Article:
Senators Carper, Collins Introduce Mercury Monitoring Legislation

WASHINGTON – U.S. Senators Tom Carper (D-Del.) and Susan Collins (R-Maine) have introduced legislation, the “Comprehensive National Mercury Monitoring Act,” that would create a comprehensive new program to measure mercury levels across the United States. The bipartisan “Comprehensive National Mercury Monitoring Act”  

“Mercury is one of the most persistent and dangerous pollutants that threatens our health and environment today. This powerful toxin affects the senses, the brain, spinal cord, kidneys and liver. It poses significant risks to children and pregnant women, causing an elevated risk of birth defects and problems with motor skills. While mercury exposure has gone down as mercury emissions in the United States have declined, levels remain unacceptably high,” said Sen. Collins. “Our legislation would build on existing environmental monitoring efforts to create a comprehensive nationwide mercury monitoring network to provide sound mercury measurements that EPA sorely needs.”  

“Mercury pollution is a nationwide problem, and can be a serious health threat when it is released into the air by power plants and settles into oceans and waterways where it accumulates in fish and animal tissue,” said Sen. Carper. “For example, when pregnant women eat mercury contaminated fish in sufficient quantities over time, mercury can build up in their bodies and harm brain development of their unborn children. According to the Environmental Protection Agency, over 10 percent of women may have unsafe levels of mercury in their blood. We need to build a better, more comprehensive monitoring system so we can identify when and where mercury levels are too high and take the necessary steps to curb them. We also need to make sure that the Environmental Protection Agency has the tools and resources it needs to move forward with regulating the single largest source of mercury emissions – coal-fired power plants.”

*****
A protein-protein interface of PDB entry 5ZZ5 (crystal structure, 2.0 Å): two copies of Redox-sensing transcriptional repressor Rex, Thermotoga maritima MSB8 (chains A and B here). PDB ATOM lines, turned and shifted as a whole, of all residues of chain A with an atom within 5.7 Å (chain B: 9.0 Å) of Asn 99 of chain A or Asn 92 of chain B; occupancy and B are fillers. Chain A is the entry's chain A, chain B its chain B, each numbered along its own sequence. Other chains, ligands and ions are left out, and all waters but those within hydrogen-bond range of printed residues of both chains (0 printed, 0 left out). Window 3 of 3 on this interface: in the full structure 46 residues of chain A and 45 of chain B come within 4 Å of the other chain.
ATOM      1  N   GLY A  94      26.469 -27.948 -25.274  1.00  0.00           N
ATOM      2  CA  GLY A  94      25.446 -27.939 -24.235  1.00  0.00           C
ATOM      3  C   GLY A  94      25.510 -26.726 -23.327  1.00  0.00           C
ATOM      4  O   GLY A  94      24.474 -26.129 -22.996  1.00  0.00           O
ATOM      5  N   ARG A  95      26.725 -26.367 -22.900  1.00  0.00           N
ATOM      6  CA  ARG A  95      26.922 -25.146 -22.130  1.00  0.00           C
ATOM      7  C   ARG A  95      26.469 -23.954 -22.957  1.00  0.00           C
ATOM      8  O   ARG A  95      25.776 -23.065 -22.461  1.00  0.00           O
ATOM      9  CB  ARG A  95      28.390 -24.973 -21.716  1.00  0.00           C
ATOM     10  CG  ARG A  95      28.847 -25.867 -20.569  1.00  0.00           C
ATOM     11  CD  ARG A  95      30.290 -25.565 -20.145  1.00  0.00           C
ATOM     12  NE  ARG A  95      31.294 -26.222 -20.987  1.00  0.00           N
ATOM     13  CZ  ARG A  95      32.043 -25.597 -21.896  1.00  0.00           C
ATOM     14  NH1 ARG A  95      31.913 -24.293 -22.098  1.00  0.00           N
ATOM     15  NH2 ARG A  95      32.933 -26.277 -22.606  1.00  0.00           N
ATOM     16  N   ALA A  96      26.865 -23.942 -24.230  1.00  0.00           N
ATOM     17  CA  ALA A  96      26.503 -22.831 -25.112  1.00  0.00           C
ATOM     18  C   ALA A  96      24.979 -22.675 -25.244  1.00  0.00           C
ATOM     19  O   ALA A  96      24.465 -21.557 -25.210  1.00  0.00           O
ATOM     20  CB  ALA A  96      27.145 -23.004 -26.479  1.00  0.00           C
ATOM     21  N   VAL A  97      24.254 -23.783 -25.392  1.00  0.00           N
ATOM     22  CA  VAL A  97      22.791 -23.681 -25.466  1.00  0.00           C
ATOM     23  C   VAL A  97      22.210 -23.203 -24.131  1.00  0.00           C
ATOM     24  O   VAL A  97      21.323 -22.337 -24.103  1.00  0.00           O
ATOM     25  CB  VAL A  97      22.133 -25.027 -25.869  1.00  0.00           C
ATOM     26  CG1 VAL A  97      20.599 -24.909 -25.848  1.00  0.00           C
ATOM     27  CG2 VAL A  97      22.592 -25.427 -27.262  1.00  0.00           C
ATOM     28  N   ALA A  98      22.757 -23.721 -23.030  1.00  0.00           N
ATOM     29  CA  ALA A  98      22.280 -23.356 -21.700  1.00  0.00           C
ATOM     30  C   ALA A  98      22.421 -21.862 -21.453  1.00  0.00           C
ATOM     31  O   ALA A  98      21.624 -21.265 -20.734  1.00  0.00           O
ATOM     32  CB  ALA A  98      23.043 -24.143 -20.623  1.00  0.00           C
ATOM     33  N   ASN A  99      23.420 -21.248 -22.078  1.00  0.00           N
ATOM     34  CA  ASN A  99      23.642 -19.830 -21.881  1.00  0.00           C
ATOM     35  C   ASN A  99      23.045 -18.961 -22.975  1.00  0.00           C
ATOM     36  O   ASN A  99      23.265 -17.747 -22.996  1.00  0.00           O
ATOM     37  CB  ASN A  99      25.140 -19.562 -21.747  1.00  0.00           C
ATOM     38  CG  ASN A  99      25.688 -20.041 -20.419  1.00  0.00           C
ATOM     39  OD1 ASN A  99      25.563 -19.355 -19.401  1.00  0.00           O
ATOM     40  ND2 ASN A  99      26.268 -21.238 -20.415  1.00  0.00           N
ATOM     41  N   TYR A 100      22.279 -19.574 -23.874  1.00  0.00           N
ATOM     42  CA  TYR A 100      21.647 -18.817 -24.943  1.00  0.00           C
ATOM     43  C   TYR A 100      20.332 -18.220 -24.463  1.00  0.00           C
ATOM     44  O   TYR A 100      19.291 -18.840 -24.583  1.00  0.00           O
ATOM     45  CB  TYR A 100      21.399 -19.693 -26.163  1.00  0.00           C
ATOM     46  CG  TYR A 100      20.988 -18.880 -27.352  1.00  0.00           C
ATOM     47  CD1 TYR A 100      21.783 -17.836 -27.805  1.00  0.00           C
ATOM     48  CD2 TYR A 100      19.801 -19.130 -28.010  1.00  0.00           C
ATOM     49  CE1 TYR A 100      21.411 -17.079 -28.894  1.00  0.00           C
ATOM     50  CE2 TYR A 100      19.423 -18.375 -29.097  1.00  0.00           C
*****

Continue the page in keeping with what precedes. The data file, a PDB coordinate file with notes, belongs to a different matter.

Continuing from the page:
It is estimated that approximately 410,000 children born in the U.S. each year are exposed to levels of mercury in the womb that are high enough to impair neurological development.  

Through this program, mercury monitoring sites would be established across the nation to measure mercury levels in the air, rain, soil, lakes and streams, wildlife and the fish that people eat.